My rationale: the reason they're not happy is that you've been spending an awful lot of time -- ~240 days in a year, if my math is right? -- in the US "purely as a visitor", and that has obviously set off alarm bells. If you get a visitor visa (B-2 or equivalent, I presume), you're still "purely a visitor" and still don't have a good explanation of why you're spending so much time there, so CBP will suspect you're up to no good (working illegally, planning to elope with your girlfriend etc and become an illegal immigrant, etc) and may deny you entry. You're at particularly high risk because you've already been verbally warned, so there's definitely going to be a red flag waiting in the database for you.

I would recommend you either a) heed their advice and stay out until August, or b) apply for a different class of visa that gives you a legitimate reason to be in the US (work, study, fiance, etc).

Update: So now you tell us you were in the US for medical treatment? That's a perfectly legitimate reason to apply for and get a B-2 visitor visa (see under "Travel for Medical Treatment"), so you should definitely get one, and then you should be fine.

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Meidcal treatment wasnt my main purpose but for the stays to be therapeutic. So I that isnt my main purpose for visiting, but to obtain medical care while there. Even though the place I attend exempted me from ever paying them a cent so far, they even suggested I could be hospitalised free as I dont have USA income. The Green card is dependent of other factors and costs as well, so its not the ultimate solution. (Jokingy), I enquired about a clinical trial for my illness, where I could be accommodated also for months and be paid thousands, as I could be classed as an independent contractor. –  Chris Wright Feb 14 at 13:10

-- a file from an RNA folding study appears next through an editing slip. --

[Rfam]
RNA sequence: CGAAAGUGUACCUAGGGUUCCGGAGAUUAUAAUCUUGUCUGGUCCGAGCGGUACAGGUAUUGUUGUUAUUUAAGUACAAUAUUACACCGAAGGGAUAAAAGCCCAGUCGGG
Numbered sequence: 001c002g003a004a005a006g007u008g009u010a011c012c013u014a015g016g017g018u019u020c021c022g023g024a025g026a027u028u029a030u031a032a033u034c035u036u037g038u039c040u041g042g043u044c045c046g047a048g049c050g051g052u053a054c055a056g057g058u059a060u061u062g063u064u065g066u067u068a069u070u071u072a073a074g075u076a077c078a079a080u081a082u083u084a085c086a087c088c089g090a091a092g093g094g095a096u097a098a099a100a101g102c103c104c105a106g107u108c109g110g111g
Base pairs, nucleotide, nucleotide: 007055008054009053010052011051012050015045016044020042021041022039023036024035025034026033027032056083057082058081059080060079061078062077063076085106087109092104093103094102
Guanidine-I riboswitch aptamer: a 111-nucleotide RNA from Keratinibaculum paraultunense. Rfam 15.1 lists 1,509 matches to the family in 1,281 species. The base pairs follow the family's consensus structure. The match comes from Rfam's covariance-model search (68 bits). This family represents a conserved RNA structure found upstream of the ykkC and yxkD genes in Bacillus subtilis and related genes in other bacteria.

ipatokal, you were so accurate in your main answer. I actually think I'd still be allowed entry if I went this month with visa, but cant be sure. How could I be disqualified from ESTAs if I'm denied for this visa? They were happy with it at the time, concerned, and saitisfied in the end. The time I spent is allowed, and they have not told me otherwise. I told them Im visitng and saw I was seeking meidcal care. They asked the suspectful reasons you mentioned except for becoming an illegal immigrant, which they should be happy about.Im not going there to work, study or fiance so what else? –  Chris Wright Feb 14 at 15:19
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One of the conditions for the Visa Waiver Program (VWP), which allows you to use ESTA, is that you have "no priort visa ineligibilities". In other words, if you're ever denied entry/a visa for any reason whatsoever, you no longer qualify for VWP and can no longer get an ESTA. travel.state.gov/content/visas/english/visit/… –  jpatokal Feb 15 at 10:26
    
The link you posted says that its temporary, and not permenent, although it may then cover the period I may travel from in August, if I was denied a visa then. –  Chris Wright Feb 16 at 0:38
    
What "it" are you referring to? As far as I'm aware and the VWP is concerned, Uncle Sam never forgets denying a visa: "You must not have previously been found ineligible for a U.S. visa.", period. –  jpatokal Feb 16 at 11:06

Whether you can support yourself in the US without the need to work is irrelevant to this, as when you're a visitor, you are supposed to be visiting. This means you must have a main home outside the US that you intend to return to (that's what they look for).